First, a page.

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    Now, I know y’all are here because you know what responsive web design is. Responsive web design is fluid grids, flexible images, and media queries. It enables you to maintain a single fluid website that will adapt to different devices.

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    An m-dot site, in contrast, as you realize, is a completely separate website usually served up against its own subdomain, often, “,” hence the moniker “m-dot.” And the trouble with an m-dot is that—well, one problem—is that in most cases you’re serving up only a paltry subset of the features or content that you imagine a “mobile user” is going to want. And by guessing what it is a “mobile user” is going to want, we have to make choices about which website we are serving to which devices. And so another challenge that you run into with m-dots is that it is far too likely that in the great guessing of which website goes to which device, that we will send the wrong information, the wrong services, the wrong layouts, to the wrong type of device.

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    A study last year by Radware looked at which types of sites were being served to large Android devices, and they found that about thirty percent of the time a larger format Android device was served the m-dot version of the website, even though those devices, like the Nexus 6 and the Galaxy Note, had a very similar form factor to the iPad Mini, which only six percent of the devices were served. So, trying to guess which device we should send which website to is always going to be problematic.

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    Okay, so we’re all here, we know what responsive is. You can wrap your head around what an m-dot is. What the heck is adaptive?

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    I would like to offer a loose definition of adaptive, which means that it means that you are serving something different, serving up something different to the user or to the device based on a set of characteristics.

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    Now, I couldn’t stand up here today talking about adaptive without expressing what I think is probably one of the most common definitions of adaptive, and it is that in a responsive framework, the site is completely fluid across all breakpoints, whereas adaptive is often used to mean a site that snaps into place at particular device-specific sizes.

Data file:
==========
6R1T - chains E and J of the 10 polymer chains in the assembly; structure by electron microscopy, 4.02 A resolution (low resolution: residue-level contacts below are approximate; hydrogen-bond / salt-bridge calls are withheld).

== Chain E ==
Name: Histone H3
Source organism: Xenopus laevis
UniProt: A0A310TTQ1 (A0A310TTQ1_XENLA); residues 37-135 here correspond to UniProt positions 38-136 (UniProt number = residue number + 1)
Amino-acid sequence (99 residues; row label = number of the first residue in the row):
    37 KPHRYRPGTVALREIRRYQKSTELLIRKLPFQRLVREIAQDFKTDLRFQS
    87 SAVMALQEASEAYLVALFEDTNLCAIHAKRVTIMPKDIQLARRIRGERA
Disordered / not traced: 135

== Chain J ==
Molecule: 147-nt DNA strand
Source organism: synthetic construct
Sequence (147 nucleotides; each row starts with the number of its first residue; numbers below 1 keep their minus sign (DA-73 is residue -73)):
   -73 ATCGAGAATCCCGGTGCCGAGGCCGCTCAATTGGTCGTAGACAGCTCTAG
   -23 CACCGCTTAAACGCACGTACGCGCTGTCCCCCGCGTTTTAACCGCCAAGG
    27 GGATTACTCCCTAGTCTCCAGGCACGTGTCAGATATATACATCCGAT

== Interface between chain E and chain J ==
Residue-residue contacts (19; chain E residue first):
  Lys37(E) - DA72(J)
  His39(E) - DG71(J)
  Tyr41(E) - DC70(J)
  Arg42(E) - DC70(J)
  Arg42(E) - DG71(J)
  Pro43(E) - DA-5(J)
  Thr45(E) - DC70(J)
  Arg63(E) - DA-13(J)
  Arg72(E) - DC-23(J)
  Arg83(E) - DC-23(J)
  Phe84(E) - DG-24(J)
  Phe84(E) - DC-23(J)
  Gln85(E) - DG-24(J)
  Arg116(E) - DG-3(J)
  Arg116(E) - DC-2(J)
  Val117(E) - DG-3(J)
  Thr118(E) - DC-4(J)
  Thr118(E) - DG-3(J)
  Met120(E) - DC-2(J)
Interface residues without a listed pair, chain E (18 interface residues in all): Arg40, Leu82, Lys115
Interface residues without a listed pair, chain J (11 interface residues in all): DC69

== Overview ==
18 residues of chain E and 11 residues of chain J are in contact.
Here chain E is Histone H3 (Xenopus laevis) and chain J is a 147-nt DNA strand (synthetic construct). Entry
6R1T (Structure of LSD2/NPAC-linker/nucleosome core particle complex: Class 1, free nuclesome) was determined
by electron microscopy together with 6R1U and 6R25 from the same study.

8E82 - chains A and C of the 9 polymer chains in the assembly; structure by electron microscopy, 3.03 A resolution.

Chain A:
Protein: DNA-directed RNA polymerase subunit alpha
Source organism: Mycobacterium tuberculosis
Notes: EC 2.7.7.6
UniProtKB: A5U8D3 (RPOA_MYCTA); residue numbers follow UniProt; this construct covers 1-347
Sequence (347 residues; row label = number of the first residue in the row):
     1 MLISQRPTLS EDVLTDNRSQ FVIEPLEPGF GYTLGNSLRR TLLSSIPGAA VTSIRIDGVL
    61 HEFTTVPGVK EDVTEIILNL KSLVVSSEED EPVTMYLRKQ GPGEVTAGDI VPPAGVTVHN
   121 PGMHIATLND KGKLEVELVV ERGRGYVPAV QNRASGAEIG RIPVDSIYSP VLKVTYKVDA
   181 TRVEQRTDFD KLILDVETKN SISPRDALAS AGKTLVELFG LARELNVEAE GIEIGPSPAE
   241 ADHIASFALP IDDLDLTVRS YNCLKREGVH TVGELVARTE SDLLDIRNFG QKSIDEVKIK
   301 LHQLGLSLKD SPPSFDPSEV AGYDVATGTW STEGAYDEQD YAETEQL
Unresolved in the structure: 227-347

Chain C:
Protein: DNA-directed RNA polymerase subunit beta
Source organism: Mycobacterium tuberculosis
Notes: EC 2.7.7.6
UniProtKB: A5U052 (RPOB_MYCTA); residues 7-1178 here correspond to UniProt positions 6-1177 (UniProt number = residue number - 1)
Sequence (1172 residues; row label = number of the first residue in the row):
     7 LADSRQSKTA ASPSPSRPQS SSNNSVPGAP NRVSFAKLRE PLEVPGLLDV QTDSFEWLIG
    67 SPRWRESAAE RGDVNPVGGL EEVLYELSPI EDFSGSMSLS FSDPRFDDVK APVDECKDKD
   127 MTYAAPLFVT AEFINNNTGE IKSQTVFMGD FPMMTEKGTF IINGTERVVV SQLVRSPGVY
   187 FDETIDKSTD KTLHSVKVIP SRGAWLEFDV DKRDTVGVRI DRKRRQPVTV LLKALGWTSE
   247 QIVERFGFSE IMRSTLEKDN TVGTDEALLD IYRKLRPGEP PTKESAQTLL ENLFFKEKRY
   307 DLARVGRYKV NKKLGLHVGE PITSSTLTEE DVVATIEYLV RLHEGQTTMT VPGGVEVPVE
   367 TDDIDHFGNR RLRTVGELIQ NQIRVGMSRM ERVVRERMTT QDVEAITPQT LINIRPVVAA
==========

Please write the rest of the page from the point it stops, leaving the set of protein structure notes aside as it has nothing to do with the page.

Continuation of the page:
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    In a responsive framework, as you look at these boxes here, you’ll notice that they are completely fluid. The boxes fluidly expand across every screen size in between the breakpoints. In a responsive framework, as you look at these boxes here, you’ll notice that they are completely fluid. The boxes fluidly expand across every screen size in between the breakpoints.

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    If you look at this example of adaptive, it looks really choppy, and the reason that it looks so choppy is that those boxes stay at a fixed size and they snap into place.

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    Often when designers are thinking about adaptive design, it’s because they are imagining they are designing around device-specific sizes. Here is a hypothetical layout tool, an adaptive layout tool, that contains pre-loaded canvases for iPhone 5, iPhone 6, iPhone 6+ in portrait and landscape. Now, this might be a fantastic solution if you are designing native apps only for the iOS infrastructure.

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    But it is a terrible solution if you are trying to deal with the sheer diversity of screen sizes, form factors, orientation, in-app browser windows that you will encounter on the real web.

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    Now, I have to confess, this definition of adaptive, the idea of creating fixed-width sizes that snap into place at particular breakpoints is my least favorite definition of adaptive. If I could fiat one thing into place on the web today, it would be to stamp out that use of the term adaptive. We have burdened the word adaptive with far too many definitions, and this one I might just replace by calling it “Badly Implemented Responsive Design,” or, “Not Completely Fluid Responsive Design.”